“She is our Joan of Arc,” says Minshall. “She stood up to the powers that be and was punished for it. She died for her courage.” For Minshall, recalling his schooldays “in the era of Gene Miles,” she was “an extraordinary, legendary, mythical character.” For Hall, she was a defining figure of her day: “In the 50s, growing up in Trinidad, there were three personalities I thought were very prominent. One was Eric Williams, one was Sparrow and one was Gene Miles.” He remembers an ever-present figure, appearing on television, in fashion shows, and “in the ghetto areas…the shanty towns.” In 1965, she exposed corruption within the government—the distribution of lucrative gas station licences for personal and political gain rather than commercial and social benefit. In so doing, she challenged a newly independent nation to look critically at itself. It chose to look away. She died marginalised, diminished and harassed, less than a decade after forcing the Gas Station Racket inquiry.

Newspaper clippings in the national archive reveal a persistent ambivalence toward her. Front-page articles of the day are confused as to whether the event in question is a major challenge to the government’s integrity or a parade of 60s chic: “Miss Miles, dressed in an eye-catching black and white op-art outfit with bullseye motif, told the Commissioner that it was her father who exposed the Caura Dam racket and that “no kind of money can buy me.” (Trinidad Guardian, July 22, 1966.) Such breathless attention to her wardrobe apparently prevented any consensus on more fundamental aspects of journalism, such as the spelling of her name: she is “Gene” in one journal, “Jean” in the next. Salazar remembers first reading about Miles as an adult. “Why didn’t I know this? Why wasn’t I taught this in history? If she was American, she would have movies made about her ten times over.”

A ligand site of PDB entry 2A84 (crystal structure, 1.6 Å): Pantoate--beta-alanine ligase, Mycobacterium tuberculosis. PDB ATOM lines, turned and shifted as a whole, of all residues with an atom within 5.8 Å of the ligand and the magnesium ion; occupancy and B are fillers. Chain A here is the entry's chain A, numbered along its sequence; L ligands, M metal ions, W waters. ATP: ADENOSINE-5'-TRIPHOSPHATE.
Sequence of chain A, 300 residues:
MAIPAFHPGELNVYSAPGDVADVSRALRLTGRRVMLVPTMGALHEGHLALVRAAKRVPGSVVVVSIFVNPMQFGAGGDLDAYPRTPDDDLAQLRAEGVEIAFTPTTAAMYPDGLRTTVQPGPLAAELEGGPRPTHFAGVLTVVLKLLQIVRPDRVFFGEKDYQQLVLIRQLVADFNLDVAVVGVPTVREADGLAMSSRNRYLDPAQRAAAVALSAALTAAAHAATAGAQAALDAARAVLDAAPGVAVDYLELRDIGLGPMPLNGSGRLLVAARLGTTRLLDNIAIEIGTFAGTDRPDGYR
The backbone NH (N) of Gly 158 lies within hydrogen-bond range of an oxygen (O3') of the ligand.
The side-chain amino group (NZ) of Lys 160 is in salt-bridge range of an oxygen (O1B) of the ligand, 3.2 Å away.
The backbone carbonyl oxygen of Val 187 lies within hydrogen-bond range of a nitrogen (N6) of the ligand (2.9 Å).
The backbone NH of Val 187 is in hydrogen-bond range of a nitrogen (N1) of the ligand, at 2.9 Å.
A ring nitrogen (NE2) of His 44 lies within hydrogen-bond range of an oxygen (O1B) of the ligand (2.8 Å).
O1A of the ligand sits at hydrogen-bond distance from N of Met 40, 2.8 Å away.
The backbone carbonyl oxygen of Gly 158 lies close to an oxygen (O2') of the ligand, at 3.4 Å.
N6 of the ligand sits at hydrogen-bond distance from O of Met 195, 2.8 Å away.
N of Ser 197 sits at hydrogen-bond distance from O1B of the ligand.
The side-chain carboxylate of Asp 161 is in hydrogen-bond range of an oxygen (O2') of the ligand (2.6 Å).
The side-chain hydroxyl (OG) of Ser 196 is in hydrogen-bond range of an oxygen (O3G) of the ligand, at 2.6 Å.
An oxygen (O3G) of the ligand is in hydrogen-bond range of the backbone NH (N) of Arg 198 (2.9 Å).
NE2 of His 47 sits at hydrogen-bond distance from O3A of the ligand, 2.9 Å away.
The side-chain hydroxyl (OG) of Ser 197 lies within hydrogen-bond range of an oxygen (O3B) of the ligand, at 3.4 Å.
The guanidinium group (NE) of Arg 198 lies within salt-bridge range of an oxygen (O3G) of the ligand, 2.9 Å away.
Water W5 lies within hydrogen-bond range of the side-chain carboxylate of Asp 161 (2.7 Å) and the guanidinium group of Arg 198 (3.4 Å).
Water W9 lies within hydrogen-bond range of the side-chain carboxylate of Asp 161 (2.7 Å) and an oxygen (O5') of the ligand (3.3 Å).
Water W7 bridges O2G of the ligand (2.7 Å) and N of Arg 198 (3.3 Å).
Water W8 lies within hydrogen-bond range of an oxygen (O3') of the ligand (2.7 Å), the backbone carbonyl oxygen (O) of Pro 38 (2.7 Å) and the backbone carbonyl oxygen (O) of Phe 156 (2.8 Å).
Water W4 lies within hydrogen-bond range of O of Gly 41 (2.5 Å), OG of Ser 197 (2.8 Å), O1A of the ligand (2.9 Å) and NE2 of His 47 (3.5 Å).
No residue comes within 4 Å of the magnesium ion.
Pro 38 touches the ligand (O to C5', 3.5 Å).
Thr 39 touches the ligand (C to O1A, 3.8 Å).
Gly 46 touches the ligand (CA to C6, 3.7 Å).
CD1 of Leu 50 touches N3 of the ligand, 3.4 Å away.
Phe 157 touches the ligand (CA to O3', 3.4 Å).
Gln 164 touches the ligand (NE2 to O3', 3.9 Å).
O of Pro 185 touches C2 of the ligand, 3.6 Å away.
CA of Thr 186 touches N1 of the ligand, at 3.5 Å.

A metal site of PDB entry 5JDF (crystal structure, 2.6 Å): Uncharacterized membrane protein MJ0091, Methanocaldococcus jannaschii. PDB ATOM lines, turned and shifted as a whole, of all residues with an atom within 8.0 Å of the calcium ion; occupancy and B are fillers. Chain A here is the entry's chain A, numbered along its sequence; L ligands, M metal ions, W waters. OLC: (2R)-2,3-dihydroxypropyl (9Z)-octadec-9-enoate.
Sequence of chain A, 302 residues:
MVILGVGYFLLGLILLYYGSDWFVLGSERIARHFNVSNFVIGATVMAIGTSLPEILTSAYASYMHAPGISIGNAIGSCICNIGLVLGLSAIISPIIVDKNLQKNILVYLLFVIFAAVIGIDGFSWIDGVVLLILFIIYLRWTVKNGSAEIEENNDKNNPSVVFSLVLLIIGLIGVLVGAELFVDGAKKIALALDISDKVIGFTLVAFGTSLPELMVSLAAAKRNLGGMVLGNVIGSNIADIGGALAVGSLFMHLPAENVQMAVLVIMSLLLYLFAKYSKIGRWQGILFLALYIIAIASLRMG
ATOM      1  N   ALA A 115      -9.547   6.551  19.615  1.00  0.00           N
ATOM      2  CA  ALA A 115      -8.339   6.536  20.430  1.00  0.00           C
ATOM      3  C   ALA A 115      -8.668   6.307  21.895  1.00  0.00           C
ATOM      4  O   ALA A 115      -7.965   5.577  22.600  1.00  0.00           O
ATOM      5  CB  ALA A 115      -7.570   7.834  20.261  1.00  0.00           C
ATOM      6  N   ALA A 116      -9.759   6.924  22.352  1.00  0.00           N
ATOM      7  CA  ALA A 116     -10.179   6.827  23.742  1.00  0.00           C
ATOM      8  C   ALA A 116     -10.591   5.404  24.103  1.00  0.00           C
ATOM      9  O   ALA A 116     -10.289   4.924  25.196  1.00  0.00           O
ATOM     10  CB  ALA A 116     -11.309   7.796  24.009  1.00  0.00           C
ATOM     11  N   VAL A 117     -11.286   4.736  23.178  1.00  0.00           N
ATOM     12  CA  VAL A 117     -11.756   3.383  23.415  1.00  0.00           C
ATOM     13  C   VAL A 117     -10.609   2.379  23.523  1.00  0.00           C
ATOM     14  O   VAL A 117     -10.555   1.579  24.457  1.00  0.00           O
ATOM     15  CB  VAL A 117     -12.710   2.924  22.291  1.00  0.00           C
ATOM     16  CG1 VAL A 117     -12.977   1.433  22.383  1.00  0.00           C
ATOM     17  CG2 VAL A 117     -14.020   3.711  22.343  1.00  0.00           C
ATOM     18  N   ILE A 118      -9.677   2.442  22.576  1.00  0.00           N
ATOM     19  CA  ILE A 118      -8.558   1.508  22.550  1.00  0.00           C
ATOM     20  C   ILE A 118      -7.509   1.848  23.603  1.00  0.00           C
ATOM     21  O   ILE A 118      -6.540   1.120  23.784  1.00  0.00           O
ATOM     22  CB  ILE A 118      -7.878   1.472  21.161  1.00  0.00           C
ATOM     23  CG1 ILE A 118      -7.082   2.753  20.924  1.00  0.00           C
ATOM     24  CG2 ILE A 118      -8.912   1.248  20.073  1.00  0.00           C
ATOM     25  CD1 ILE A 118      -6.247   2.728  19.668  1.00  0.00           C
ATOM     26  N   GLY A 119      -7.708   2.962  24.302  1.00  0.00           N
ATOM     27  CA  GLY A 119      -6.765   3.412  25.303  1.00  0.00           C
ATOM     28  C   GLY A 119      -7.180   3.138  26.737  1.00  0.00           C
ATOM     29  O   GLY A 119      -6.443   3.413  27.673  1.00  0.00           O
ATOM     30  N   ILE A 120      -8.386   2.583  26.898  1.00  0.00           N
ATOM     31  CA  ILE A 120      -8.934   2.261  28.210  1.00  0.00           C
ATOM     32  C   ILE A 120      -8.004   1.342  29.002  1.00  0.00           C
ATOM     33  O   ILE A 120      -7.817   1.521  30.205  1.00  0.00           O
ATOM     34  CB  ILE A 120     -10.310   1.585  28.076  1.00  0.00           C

Mas on corruption